“It happens bilaterally,” says Beat Knechtli from Baloise Organisational Development. “At lunch, many colleagues talk about what they haven’t succeeded in doing, but in larger groups we’d prefer to keep these experiences to ourselves.” He wants to work together with other employees to change this. They are set to host the first Fuck Up Night at Baloise. The staff restaurant is the chosen venue for the event, and not by chance.
Nobody is successfull all the time
Yes, the title is an indecent one and none of the 15 people scattered around at the beginning of the event really knows what to do at the Fuck Up Night. But that will change in the next two hours. The event is an experiment. “If it goes wrong, that’s fine, then we’ll talk about it and improve on it,” Beat says to his audience. That’s the theme this evening: learning from the mistakes of others. “I’ve made more than enough mistakes to share,” laughs Sonja Hof from the Baloise IT department. She was another proponent of this idea. “Constant success is an illusion. Anyone who claims that lacks self-perception. That applies to both people and companies. Perfection comes from a series of failed attempts.”
Logic and structure of the Fuck Up Night
Each of the event’s narrators are given eight minutes to tell their story. The point is to describe the failure, to recognize your own role in it and to grow from this. After each story there is an opportunity to ask questions. The three experiences we will hear at the first Baloise Fuck Up Night are very different because they are very personal. With an audience of about 40 people the restaurant will be well filled.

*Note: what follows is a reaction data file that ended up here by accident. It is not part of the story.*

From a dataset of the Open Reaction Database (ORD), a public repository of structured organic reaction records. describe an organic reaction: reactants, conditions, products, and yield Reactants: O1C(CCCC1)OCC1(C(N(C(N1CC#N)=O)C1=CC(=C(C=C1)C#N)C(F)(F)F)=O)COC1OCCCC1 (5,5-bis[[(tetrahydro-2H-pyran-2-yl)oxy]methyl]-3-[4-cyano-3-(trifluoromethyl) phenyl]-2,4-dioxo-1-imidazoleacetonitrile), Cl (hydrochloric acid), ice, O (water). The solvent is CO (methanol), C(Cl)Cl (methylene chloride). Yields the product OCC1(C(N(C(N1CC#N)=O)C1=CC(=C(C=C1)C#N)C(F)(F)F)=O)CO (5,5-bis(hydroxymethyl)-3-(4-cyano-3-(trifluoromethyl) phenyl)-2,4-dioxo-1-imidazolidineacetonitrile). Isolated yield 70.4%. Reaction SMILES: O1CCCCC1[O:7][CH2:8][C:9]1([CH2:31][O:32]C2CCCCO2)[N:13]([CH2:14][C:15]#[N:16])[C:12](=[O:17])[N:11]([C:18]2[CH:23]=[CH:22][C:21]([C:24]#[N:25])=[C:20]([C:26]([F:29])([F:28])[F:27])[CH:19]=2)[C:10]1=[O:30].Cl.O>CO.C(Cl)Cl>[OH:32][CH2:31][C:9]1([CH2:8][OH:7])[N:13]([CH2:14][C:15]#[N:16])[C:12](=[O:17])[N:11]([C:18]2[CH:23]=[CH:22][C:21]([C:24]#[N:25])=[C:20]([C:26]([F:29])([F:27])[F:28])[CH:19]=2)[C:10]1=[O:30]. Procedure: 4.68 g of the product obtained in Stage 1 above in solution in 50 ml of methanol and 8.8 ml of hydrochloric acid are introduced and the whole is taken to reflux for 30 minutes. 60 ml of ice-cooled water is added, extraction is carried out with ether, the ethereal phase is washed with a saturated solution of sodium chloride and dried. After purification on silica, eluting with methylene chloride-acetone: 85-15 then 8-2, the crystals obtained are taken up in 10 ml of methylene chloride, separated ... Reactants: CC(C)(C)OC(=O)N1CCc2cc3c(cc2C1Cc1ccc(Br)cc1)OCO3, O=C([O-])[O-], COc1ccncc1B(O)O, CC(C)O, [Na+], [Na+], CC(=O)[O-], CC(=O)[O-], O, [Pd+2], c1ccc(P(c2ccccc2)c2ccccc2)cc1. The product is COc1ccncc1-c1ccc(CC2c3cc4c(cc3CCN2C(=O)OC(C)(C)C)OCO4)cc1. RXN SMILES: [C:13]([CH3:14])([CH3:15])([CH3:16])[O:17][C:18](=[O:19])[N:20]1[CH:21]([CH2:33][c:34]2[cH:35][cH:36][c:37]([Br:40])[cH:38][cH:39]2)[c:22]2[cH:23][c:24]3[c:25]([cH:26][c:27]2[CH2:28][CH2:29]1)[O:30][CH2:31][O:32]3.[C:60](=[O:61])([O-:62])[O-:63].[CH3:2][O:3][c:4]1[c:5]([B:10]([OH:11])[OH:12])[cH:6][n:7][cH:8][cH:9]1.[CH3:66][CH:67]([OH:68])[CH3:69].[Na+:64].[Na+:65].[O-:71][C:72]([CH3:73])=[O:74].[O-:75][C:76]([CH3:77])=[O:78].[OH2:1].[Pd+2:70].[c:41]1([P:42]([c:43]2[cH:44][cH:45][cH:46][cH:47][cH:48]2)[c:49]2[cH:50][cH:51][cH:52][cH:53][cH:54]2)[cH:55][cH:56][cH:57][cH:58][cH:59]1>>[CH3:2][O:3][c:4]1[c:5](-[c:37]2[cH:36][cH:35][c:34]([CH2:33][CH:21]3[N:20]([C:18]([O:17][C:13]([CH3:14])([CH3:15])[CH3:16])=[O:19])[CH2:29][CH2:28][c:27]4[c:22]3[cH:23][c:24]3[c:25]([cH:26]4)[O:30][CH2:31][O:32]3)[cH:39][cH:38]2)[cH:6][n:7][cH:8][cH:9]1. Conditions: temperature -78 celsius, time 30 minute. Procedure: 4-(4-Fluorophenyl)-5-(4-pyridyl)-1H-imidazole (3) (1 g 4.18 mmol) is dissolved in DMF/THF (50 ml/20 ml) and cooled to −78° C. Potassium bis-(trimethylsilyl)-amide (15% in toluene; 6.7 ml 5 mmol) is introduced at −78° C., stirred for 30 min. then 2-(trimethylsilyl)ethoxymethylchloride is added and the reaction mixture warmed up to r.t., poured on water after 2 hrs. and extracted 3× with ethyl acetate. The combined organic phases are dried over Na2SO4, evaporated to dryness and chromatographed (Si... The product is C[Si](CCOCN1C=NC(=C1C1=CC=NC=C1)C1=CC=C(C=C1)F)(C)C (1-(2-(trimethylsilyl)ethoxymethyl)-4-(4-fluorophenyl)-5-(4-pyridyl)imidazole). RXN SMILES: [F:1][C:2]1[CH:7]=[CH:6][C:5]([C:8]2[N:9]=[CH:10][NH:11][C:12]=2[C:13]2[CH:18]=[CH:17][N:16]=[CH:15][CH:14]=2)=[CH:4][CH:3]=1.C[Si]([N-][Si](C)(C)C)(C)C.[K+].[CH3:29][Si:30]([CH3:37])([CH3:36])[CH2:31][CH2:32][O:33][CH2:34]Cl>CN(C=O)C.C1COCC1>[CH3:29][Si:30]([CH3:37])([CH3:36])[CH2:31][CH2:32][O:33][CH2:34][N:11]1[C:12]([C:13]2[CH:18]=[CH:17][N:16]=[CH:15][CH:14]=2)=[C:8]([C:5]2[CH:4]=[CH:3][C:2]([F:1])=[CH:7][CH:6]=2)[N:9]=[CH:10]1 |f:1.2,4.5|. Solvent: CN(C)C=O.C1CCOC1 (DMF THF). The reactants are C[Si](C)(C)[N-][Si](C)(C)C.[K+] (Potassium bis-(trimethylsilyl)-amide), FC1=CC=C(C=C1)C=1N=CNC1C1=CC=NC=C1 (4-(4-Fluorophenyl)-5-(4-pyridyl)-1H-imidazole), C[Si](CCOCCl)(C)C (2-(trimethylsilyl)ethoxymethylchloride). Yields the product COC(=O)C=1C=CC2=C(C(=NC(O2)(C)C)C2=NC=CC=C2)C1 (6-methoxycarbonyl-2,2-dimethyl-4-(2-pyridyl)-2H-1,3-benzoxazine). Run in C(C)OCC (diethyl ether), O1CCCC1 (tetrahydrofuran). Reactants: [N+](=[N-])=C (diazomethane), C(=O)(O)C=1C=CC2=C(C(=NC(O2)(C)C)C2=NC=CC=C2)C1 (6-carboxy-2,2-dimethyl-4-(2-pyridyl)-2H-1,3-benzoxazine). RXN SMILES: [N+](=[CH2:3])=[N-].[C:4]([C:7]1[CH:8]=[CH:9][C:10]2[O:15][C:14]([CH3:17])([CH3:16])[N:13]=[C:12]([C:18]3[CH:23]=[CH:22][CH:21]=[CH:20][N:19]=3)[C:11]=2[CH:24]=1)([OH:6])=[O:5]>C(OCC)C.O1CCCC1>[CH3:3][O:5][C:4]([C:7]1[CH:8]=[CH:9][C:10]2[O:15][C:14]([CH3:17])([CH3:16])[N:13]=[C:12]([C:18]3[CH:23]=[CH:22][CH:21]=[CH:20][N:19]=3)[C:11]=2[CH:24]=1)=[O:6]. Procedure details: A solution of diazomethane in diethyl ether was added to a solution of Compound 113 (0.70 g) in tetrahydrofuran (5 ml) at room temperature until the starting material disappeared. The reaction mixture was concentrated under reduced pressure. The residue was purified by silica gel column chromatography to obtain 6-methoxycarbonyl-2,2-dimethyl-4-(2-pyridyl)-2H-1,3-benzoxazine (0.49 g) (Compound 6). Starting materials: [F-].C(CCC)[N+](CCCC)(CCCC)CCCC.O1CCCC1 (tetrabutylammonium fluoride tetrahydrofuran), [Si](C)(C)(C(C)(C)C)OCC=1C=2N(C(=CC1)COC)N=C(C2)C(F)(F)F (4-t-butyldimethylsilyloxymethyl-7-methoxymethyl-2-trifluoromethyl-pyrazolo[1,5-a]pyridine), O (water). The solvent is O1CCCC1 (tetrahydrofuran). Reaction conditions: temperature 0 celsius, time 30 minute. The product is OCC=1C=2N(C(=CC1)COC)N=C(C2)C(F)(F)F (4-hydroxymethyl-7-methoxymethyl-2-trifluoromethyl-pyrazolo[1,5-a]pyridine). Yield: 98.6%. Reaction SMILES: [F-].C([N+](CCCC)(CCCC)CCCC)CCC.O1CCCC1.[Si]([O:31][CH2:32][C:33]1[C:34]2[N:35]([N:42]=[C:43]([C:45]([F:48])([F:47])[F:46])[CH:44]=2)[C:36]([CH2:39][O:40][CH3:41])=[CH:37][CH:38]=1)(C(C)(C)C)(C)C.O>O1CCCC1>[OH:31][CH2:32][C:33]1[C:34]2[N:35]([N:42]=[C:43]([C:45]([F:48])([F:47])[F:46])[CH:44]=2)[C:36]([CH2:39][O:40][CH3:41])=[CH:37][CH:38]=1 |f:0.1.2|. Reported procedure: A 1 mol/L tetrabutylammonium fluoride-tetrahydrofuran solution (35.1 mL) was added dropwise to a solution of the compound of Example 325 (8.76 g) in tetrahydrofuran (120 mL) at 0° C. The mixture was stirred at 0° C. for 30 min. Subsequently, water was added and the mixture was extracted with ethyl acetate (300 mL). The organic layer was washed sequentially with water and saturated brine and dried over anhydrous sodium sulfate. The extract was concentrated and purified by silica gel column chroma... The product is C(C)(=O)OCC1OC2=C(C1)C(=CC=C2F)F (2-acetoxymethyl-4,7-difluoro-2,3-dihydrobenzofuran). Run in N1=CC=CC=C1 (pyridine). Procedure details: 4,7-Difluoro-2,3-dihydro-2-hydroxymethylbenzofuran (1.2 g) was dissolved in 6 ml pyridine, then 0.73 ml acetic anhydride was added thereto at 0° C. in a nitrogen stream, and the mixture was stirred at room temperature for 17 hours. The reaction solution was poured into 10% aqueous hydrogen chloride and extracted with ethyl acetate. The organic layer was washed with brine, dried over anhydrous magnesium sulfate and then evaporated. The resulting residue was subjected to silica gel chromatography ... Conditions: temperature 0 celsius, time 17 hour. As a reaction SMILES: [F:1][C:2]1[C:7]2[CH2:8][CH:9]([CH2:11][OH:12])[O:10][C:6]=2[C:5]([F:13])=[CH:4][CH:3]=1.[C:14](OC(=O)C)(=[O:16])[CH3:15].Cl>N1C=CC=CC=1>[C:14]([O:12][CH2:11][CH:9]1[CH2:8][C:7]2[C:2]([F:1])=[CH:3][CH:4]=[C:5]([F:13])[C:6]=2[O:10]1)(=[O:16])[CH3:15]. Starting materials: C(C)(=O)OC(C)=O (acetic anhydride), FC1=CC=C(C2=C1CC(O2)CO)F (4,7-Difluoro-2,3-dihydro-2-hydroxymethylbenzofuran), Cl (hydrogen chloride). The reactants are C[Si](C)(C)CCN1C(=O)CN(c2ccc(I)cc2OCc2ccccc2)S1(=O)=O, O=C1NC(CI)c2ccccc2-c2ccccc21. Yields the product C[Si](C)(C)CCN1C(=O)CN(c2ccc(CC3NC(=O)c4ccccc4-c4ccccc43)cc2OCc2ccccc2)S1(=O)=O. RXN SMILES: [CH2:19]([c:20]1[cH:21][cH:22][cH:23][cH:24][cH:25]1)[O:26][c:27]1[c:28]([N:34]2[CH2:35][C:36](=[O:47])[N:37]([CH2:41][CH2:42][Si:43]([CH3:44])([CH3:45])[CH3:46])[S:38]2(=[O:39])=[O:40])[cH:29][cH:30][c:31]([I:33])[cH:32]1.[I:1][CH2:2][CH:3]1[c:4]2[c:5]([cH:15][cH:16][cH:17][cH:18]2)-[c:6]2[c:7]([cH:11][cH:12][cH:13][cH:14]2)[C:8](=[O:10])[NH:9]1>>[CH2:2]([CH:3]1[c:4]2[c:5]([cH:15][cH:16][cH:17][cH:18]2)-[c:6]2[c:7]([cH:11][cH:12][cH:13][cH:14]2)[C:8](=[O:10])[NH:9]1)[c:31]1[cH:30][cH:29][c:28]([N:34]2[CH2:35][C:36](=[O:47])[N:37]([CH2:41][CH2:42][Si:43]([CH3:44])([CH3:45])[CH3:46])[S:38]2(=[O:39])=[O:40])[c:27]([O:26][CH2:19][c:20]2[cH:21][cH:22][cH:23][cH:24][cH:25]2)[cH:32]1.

The idea for this event comes from Mexico.
Four businessmen who were friends shared their failures over a beer and took their experiences away with them. Fuck Up Nights have now become popular worldwide.
If it concerns you, then it affects others too
Probably the most intimate story was told by the third speaker this evening. Very self-ironic, very reflective, he describes a character who is very sure of himself and who he once was. A man who nonchalantly dared to lead a team of ten employees. Even when he failed, and when it occurred to him that he had failed, his self-confidence remained unaffected. He had ambitions of leading more than 40 people.
His judgement came promptly and with it a mid-life-crisis
…that spilled into his private life and into his marriage. When the doubt and pain became too much, he decided to undergo therapy and describes his experience as a life education. That sounds quite like a catharsis, and it is after all. He was open to feedback, sought help and support, and was courageous enough to make a difference. Respect!
What should a Fuck Up Night achieve?
“We also want to confront our employees with uncomfortable issues,” says Beat. “ Baloise always calls itself an innovator, a visionary. Yes, please, then let action follow. By acknowledging that we fail, we create a new culture of error. Yes, we try to get ahead – but hey, defeats are part of the process. That’s fine.” Baloise Group CEO Gert De Winter is impressed by the very private experience that the third speaker has revealed about himself and he articulates it. It fits in with a credo that Gert gives every employee. “Don’t ask for permission, just forgive yourself if you failed.” This is the spirit through which a creative, innovative environment should grow in Baloise. Failures make us smarter.
What happens next?
The hope is that this Fuck Up Night will become a regular event. Everyone who has a story to tell and who is willing to do so will hopefully take the next opportunity. They can either create an event themselves or get in touch with our Fuck Up pioneers. The main thing is to keep the idea alive. The city of Basel also hosts nights of great defeats. Anyone who is willing to fail and learn is welcome.